The characters are very aware that they could do so much more if they were men, but the series fails in exploring that they shouldn’t have to be to get what they want. Bridgerton wants points for being diverse, but it’s hard to ignore the fact that one of the only Black woman characters, Marina (Ruby Barker), is shamed for her own scandal, lied to, and is later betrayed. Marina is the distant relative of the Featheringtons, a white family who is often dismissed in society for not being as rich or high in family name as others like Bridgerton. Absolutely no one is on Marina’s side and she’s forced to fend for and defend herself a lot. She would be the Cinderella of the story, stuck with an evil stepmother-type and everything, only she doesn’t really get the prince in the end.
What’s worse is that her predicament is used not to advance her own storyline, but as a plot device for the Featheringtons and their own insecurities amidst their fellow aristocrats. How dare Marina be a beautiful Black woman, swooping in to grab the attention of Colin Bridgerton and so many other suitors? How dare she do so while also not being all that rich? All that said, the narrative leans heavily in the favor of Penelope Featherington (Nicola Coughlan). The typically kind young woman bares her claws as soon as Colin, the man she is crushing on, turns his attention to Marina. Suddenly, Marina is enemy number one because she wants to marry quickly to save herself from the ridicule she knows will follow her. She isn’t allowed to do that while the white women are afforded perspective and liberty to bend the rules and outright lie without reproach. However, while Bridgerton still functions within the framework of a period piece, where women are in competition with each other over the affections of rich and powerful men, the fact that it aims to be progressive at all proves to be a failure when it comes to which characters such privileges are afforded to.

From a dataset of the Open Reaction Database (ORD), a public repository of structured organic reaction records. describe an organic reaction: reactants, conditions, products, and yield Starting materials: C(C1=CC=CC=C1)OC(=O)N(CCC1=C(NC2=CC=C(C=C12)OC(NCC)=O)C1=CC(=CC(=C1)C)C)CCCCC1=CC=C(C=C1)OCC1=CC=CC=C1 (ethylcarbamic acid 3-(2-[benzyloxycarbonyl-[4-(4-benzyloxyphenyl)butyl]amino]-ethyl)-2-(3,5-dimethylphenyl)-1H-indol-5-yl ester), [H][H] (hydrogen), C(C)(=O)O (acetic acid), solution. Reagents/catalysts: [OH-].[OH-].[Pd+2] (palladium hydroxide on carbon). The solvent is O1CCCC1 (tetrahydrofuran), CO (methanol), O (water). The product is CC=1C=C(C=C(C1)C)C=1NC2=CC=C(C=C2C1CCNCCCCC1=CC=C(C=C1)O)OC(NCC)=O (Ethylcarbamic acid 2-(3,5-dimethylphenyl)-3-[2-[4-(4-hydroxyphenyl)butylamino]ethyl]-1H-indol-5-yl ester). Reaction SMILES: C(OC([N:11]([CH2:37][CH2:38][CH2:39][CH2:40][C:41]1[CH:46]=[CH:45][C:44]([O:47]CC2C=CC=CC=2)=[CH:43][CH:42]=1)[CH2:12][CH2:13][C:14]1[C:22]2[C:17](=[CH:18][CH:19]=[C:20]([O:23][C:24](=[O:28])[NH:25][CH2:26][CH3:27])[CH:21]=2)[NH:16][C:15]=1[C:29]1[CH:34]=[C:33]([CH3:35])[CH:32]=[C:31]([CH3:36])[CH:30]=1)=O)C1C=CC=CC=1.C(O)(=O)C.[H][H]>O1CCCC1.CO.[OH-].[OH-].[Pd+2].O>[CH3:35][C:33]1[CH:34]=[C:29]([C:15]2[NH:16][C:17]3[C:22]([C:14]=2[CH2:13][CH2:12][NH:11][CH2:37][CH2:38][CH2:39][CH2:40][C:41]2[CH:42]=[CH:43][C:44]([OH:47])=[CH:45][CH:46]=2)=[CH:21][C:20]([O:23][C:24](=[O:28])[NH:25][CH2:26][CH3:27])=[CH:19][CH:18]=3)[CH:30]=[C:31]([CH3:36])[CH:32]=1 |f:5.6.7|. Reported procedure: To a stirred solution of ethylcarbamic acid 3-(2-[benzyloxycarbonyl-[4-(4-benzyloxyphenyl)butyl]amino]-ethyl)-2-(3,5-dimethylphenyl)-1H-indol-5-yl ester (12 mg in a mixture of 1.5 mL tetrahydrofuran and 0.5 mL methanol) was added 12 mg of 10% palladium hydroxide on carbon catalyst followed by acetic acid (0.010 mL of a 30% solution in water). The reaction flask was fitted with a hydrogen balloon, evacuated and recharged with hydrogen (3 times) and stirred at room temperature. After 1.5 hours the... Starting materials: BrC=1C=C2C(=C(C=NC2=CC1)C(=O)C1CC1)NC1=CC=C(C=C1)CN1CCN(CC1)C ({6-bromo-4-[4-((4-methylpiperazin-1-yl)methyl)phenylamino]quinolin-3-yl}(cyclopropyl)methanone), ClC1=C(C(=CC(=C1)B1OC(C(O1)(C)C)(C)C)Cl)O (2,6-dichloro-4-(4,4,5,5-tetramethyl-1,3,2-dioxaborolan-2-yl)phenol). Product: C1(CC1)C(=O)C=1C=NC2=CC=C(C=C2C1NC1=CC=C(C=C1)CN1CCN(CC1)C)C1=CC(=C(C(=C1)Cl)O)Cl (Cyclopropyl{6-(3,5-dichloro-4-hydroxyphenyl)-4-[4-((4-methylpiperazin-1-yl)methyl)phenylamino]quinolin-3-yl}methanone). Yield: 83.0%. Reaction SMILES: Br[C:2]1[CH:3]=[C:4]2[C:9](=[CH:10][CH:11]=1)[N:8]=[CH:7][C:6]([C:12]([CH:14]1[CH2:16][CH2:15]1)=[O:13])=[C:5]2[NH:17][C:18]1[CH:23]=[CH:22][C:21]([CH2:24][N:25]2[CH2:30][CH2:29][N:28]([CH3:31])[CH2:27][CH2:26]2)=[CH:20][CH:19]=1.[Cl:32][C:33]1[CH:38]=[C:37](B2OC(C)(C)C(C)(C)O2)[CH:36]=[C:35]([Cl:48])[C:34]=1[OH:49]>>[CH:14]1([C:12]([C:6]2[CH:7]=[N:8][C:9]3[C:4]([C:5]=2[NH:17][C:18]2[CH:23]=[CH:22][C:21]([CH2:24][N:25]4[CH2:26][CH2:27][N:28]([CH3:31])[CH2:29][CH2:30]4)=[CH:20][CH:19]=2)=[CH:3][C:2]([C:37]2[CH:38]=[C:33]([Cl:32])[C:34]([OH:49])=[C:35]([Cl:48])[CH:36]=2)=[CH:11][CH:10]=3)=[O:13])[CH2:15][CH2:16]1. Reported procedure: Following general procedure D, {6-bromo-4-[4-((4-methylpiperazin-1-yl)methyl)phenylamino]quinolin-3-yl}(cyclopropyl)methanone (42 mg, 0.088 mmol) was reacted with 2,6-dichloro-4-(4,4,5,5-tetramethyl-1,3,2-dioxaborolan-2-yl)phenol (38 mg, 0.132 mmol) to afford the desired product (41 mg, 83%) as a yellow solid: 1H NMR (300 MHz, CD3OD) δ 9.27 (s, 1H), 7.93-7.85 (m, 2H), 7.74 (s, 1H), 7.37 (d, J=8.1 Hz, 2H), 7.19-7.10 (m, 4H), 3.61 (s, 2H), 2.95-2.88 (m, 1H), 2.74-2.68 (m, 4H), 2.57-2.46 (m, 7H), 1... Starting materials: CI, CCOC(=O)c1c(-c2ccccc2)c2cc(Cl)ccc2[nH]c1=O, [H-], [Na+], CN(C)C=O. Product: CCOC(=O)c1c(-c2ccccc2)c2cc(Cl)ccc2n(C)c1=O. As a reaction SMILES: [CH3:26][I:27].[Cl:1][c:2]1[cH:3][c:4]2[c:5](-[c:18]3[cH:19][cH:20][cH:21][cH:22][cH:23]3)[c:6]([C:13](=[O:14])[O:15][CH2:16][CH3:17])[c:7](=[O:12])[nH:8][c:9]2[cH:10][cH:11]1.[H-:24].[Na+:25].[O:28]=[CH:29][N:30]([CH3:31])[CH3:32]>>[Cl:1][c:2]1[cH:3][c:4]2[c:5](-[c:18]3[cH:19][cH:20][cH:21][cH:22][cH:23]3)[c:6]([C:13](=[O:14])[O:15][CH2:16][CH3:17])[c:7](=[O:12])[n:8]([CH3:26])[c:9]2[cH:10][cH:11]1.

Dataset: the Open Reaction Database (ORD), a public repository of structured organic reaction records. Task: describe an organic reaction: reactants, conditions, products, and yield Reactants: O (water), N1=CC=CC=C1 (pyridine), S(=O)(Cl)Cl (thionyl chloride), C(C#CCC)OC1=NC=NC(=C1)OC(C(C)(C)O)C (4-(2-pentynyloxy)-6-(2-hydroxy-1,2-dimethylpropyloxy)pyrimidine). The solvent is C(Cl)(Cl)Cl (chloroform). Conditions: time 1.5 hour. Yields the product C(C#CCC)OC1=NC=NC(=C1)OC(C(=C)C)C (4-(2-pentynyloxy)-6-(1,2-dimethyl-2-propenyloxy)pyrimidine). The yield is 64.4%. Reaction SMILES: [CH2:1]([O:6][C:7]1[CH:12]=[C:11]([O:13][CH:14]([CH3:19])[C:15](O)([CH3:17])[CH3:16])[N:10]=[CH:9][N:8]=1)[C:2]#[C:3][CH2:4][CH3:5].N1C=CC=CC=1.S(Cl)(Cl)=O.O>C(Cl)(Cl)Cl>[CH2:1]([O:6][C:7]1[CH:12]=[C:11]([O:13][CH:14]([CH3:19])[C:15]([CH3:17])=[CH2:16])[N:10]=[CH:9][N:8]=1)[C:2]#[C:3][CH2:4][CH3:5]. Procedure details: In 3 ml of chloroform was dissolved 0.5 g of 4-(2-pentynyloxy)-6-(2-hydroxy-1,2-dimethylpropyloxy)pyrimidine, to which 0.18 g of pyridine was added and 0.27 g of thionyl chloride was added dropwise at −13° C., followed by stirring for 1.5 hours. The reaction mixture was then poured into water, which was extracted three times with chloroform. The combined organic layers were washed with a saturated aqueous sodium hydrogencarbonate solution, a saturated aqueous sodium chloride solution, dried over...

The series has general issues with secrets, the control and power they offer, the lack of communication they breed, and the issues surrounding consent in all its forms. (At one point, there is even an assault that goes largely ignored by the story.) It gets to be frustrating, but we’re supposed to be in awe of the costumes and the fantasy (both of which are very alluring). All this to say that it’s an easy series to binge, but it could have been a lot less shallow.
Bridgerton is available to stream December 25 on Netflix.
Header Image Source: Netflix